As I’ve said in previous articles, lighting your home is both an art and a science. You want to achieve height, width, depth and texture with your lighting. This article will focus on creating an architectural lighting design plan for your outdoor lighting.
When you are lighting your house, you want to light it from top to bottom and end to end. The vertical lighting serves a more aesthetic purpose while the horizontal lighting serves the more practical purpose of safety and security.
Let’s start with vertical lighting. How do you go about diagramming which elements of the front of your home to illuminate? Take a look at this picture below.
If we had lighting design software and input the picture of the home above, the software would probably yield something similar to the image above. Let’s look at the vertical blue lines first.
When you look at the front of your home, you want to note all the key vertical lines made by not only the outside corners of your home but also by your front porch and varying reliefs of your home’s facade. So everywhere you see a line above is where you will want to place a well light that illuminates the vertical line. Depending on the amount of space in between the major verticals you have illuminated, you may need to place additional lighting so as to avoid any dark spots. This differs for each home but generally you don’t want to go more than 3-4 feet without adding another light. So, depending on the width of the foremost facade above, you would likely also have a light either between the two windows or below each of the windows.
The great thing about well lighting is the light source sits close to the home so you will not have any blinding light coming at you when you look out the window.
The next challenge is hitting all the verticals at the top of the home. Ledges, balconies, awnings, porch roofs and other architectural features can create a challenge in achieving illumination all the way to the top of your home. As I said above, this goal serves primarily an aesthetic purpose but if you’re designing custom exterior lighting, the last thing you want to to is fail to illuminate all of your home.
Take a look at this picture.
In the first picture above, you might have noticed the alert that the ledges would cause a challenge. This is because the light that sits below will get caught at this ledge and the areas above it will have dark spots. So, you will want to put some small lights above the ledges to illuminate all the way up to both roof tops.
What are your thoughts about this outdoor lighting design planning?
With outdoor lighting, it’s important to accentuate both the width and the height of home’s facade.
The best architectural lighting is done using well lights that are placed in fairly short proximity to the home. The benefits of well lights for architectural lighting are numerous. First, they cast a wide glow based on the shape of the mouth of the fixture. Secondly, the light angle can be adjusted and angled to illuminate particular architectural features such as columns very effectively.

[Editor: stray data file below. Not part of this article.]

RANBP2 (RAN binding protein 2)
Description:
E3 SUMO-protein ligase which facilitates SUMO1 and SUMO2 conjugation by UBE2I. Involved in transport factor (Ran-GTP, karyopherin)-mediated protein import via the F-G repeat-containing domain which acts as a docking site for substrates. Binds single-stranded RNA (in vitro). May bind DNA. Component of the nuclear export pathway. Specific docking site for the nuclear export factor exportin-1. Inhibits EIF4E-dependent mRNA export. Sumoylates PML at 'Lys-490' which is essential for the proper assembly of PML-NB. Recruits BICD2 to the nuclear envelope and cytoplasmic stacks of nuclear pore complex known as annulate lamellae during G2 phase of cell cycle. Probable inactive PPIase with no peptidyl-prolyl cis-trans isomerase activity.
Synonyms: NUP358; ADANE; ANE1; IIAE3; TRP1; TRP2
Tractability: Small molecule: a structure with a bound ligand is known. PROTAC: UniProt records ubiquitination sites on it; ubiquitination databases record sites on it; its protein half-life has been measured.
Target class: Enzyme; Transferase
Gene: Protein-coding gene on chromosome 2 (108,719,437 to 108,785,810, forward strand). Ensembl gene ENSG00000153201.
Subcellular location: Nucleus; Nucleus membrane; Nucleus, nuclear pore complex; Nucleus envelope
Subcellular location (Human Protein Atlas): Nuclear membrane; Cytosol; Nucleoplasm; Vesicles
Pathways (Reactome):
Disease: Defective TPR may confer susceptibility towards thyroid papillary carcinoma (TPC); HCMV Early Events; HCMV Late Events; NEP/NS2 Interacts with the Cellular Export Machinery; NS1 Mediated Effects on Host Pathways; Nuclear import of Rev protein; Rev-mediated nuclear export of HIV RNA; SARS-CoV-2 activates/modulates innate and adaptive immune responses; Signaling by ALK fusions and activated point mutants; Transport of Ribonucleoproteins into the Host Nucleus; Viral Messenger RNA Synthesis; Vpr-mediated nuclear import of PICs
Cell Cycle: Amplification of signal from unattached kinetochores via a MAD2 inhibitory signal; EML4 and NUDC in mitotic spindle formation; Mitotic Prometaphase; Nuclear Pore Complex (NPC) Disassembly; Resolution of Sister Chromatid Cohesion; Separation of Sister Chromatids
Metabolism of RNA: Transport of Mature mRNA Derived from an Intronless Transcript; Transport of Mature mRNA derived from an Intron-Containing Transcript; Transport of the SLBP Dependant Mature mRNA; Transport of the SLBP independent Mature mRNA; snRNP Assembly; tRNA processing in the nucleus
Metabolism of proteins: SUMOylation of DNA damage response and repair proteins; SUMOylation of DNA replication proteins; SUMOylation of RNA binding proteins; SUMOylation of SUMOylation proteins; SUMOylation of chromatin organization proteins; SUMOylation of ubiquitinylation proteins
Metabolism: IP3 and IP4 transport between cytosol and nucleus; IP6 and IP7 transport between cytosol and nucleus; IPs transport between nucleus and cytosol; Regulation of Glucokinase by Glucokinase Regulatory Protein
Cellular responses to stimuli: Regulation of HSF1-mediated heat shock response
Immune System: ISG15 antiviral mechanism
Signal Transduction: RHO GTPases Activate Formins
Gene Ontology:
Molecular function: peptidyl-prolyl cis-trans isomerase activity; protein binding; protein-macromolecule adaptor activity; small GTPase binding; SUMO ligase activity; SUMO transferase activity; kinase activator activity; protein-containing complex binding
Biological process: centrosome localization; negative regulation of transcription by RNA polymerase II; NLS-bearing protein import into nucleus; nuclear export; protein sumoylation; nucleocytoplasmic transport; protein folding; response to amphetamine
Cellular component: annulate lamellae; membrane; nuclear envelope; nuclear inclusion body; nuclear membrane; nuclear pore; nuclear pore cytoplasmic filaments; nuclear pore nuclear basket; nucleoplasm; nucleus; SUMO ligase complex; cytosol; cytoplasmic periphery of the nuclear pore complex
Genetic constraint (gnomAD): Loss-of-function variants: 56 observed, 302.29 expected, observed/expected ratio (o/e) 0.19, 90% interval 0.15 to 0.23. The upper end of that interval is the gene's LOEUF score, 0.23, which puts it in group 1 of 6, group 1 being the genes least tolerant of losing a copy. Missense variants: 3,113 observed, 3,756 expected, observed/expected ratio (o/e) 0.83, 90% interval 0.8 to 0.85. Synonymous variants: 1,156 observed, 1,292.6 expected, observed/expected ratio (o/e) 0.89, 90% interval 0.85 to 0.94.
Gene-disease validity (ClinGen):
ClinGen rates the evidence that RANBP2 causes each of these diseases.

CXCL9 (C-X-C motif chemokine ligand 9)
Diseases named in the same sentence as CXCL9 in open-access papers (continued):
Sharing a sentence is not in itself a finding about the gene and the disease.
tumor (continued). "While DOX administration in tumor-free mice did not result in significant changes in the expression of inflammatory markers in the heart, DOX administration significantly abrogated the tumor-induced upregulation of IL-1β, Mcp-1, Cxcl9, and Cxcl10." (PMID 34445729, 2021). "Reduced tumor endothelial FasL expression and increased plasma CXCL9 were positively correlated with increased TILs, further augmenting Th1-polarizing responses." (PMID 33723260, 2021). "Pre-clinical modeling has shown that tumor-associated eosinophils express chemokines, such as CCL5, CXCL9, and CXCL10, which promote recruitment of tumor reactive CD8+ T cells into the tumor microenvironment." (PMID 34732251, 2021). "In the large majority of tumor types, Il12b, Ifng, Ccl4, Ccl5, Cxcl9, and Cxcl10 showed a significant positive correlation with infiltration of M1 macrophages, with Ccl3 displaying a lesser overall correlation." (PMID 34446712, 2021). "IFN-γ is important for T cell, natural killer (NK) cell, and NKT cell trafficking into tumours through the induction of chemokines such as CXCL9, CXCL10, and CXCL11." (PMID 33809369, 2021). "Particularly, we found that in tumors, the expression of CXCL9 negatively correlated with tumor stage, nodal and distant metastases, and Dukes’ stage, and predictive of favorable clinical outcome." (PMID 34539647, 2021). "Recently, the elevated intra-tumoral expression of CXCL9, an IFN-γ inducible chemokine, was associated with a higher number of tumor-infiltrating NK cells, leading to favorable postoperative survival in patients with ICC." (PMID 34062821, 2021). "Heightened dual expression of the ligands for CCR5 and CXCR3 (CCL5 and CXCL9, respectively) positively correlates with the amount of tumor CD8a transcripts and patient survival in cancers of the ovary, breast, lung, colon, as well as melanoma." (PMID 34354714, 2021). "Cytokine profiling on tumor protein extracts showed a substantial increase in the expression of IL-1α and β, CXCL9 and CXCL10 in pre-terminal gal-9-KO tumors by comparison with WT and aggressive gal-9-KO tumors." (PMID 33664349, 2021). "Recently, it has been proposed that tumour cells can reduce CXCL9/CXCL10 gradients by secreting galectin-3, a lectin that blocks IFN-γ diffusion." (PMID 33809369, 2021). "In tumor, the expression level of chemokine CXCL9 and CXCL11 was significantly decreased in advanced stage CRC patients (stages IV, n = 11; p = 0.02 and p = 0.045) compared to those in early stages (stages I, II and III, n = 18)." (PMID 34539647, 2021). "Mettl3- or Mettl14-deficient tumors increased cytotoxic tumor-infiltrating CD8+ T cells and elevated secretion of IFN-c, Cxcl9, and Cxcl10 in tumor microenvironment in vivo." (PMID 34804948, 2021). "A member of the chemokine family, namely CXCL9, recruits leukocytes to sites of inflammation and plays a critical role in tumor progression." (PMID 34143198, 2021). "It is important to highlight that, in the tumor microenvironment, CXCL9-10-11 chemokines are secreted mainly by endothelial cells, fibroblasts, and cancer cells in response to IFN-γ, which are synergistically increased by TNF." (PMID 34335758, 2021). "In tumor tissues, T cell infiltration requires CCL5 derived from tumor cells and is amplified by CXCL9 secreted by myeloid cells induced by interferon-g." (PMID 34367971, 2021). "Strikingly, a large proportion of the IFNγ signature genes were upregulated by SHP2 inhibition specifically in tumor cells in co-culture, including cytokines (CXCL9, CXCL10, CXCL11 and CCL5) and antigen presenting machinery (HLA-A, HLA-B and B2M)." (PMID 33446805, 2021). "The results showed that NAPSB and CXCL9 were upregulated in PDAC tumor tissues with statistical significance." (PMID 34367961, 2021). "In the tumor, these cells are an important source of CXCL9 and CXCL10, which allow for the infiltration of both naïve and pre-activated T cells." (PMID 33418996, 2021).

One additional and very important benefit of well lighting is that the light is not cast into the eyes of the homeowner. Since the lights sit close to the home, and since the light is cast straight up, the owner can look out the window without having any light shining directly in their eyes.
The objective of architectural lighting is to illuminate the home’s features while being discreet as possible with the light source and ensuring that we achieve our objectives of lighting the home from side to side and all the way up to the roof lines.
Here is a home that provided a challenge for illuminating the roof line but there is a very good solution to overcome this challenge.
When the architectural lighting comes from below, your porch roof, 2nd story patios and other architectural elements that protrude from the house hinder the light from fully illuminating that vertical.
So, in order to overcome this challenge, have your outdoor lighting designer/installer place bullet lights at each side of the base of your roof line.
You’ll notice here that the bullet lights actually match the shade of the home. That’s no coincidence. These light fixtures were powder coated to match the exact shade of the home. If you’re like me, when you first saw the close-up of this picture, you went back to review the initial picture to see if you could find these fixtures in that photo. In fact, there are 4 of these fixtures. Each of the 2 protruding roof lines are illuminated by 2 powder coated bullet lights.Here’s another one for you. These lights are attached to this tree to shadow light or moon light the walkway below. This adds beauty, depth, dimension and last but not least – safety.
Now take a look at these trees from the bottom – can you find the fixtures you see in the close-up above?
It takes a little extra work to install roof line lighting and moon lighting but a professional outdoor lighting designer will be well equipped to not only install this type of lighting but to design the best custom solution for your home.
Look at the beautiful effect of moon lighting a tree.
Enjoy the texture that the soft tree branch shadows cast on your lawn, patio, deck or walkway while enjoying enhanced safety for walking and outdoor living areas.